The primary purpose of this book is that of a reference publication for business scholars that addresses the need for more culturally responsive decision-making within a global context in the executive boardrooms and managerial offices around the world. There is no doubt the globalization of the 21st century has changed economic realities far beyond anyone’s expectations; the global financial meltdown of 2008 serves as a particularly poignant example. To address the most critical issues involved, this book covers a multitude of issues ranging from bilingual and Third Culture Kid (TCK) managers to strategic entrepreneurship from both cultural and global business perspectives.
This book was conceived during the mixed qualitative grounded theory and quantitative method study of the author’s PhD field research in Costa Rica, Nicaragua, and Panama during the period 2004-06. The book is also based on the extensive and practical international business experience of the author in 35 countries since 1985 with Global 500 firms and smaller organizations. The content includes the very extensive work of the Dutch anthropologist, Geert Hofstede, and others in the same field. It also incorporates the work of major business theorists and practitioners such as Drucker, Ohmae, and Porter for further authoritative foundation.
The desired result of this book is to provide a foundation for business and other scholars from which to pursue further applied research in the fields discussed in the book, such as intercultural competence or workplace conflict. It is also desired the same material shall provide thought-provoking material from which business executives can work to develop responsible and sustainable corporate profitability in contemporary globalism, while simultaneously decreasing waste during an age of global warming and increasingly scarce resources available to a growing world population.
Although there are some circles of scholars and lay persons who believe we are now experiencing the demise of capitalism some 20 years after the passing of Communism when the Soviet Union collapsed in late 1991, the reality is that we are actually witnessing the modern restructuring of capitalism, with its “command center” in a different part of the world than in the past. Therefore, it is important to emphasize the concept of responsible sustainability in the economic system that has proven over the ages to be much more aligned with the true realities of long-term human behavior than any other economic foundation. Even the “Communist” regimes of China and Cuba have embraced at least some aspects of free market enterprise as a way in which to enhance the livelihoods of their citizenry, despite the financial turmoil since 2008. However, perhaps their “hybrid economic approach” is one that is worthy of more extensive research and potential application for long-term sustainability today.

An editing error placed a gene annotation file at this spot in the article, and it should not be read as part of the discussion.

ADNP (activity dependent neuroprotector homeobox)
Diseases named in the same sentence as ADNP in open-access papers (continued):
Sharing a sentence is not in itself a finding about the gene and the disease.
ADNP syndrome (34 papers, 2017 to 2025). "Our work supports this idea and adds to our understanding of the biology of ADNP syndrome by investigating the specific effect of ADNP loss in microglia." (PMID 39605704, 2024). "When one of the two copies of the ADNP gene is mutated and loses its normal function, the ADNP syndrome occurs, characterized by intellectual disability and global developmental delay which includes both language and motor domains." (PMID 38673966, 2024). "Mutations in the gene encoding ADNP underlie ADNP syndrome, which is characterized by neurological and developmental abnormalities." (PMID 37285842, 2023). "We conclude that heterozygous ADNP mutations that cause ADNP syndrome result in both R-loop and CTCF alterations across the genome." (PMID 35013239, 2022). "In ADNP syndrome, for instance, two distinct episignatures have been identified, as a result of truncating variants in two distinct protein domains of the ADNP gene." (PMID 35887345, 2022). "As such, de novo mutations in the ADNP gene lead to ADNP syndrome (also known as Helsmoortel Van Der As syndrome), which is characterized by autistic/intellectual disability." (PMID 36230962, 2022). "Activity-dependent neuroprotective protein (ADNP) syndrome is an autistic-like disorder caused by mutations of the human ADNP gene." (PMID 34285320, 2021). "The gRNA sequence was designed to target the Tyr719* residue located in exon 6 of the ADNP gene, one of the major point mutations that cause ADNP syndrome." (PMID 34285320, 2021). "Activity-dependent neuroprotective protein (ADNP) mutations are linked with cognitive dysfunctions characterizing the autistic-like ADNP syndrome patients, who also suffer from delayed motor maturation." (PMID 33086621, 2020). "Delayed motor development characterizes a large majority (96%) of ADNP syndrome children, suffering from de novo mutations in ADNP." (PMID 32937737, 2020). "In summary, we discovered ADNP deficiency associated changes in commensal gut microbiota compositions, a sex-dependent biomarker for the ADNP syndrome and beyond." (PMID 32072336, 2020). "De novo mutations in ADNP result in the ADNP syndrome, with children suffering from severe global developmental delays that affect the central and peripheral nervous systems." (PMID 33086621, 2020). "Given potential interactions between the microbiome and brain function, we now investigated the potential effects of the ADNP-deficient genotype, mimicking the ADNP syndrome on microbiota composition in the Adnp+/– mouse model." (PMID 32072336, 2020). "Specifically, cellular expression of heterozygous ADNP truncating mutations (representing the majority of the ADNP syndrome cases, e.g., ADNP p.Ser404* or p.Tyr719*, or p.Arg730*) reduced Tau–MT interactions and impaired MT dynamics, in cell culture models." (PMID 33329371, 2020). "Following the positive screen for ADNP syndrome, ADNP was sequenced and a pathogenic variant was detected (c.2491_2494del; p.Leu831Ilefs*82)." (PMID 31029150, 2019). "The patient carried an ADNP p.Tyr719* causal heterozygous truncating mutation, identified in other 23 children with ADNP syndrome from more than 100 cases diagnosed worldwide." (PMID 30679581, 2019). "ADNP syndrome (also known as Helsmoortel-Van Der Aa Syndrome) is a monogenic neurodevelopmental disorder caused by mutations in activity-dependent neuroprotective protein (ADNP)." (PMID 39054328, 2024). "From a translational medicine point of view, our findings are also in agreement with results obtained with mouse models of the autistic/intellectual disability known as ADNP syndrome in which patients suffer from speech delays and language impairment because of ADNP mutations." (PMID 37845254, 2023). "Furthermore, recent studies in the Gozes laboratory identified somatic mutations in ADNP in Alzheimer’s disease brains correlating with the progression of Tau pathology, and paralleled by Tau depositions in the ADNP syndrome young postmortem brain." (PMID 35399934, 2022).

The reader should bear in mind the tumultuous world events of 2008 are still being evaluated by experts to restructure global and national systems from education, finance, government, and beyond to work truly effectively today. It is hoped this book will contribute something positive as a part of that massive effort. As mentioned earlier, today the world is witnessing a fundamental, long-term change of economic (and political) power from Europe and North America to Asia, particularly to China and India where it is forecast that up to 45% of the World Gross Domestic Product will originate by 2050. These factors will require a major paradigm shift in expectations and thinking on multiple levels in both developed and developing nations around the world. This publication provides a number of examples towards realizing this necessity.
Before his passing in 2005, Peter Drucker, who was considered the world’s first authority on the field of business management, viewed contemporary globalism as one of profound transition—potentially even more influential than the structural changes triggered by the Great Depression or the Second World War (Drucker, 2002). Drucker contended there are “Five Certainties” that would shape 21st century business strategy: 1) the collapsing birthrate in the developed world; 2) major shifts in the distribution of disposable income; 3) global competitiveness; 4) the growing incongruence between economic and political reality; and, 5) a redefinition of corporate performance (Drucker, 2002). These issues are transforming the global economic and workplace landscapes very quickly in ways very few people today yet completely understand (Greenspan, 2008; Tyson, 2009).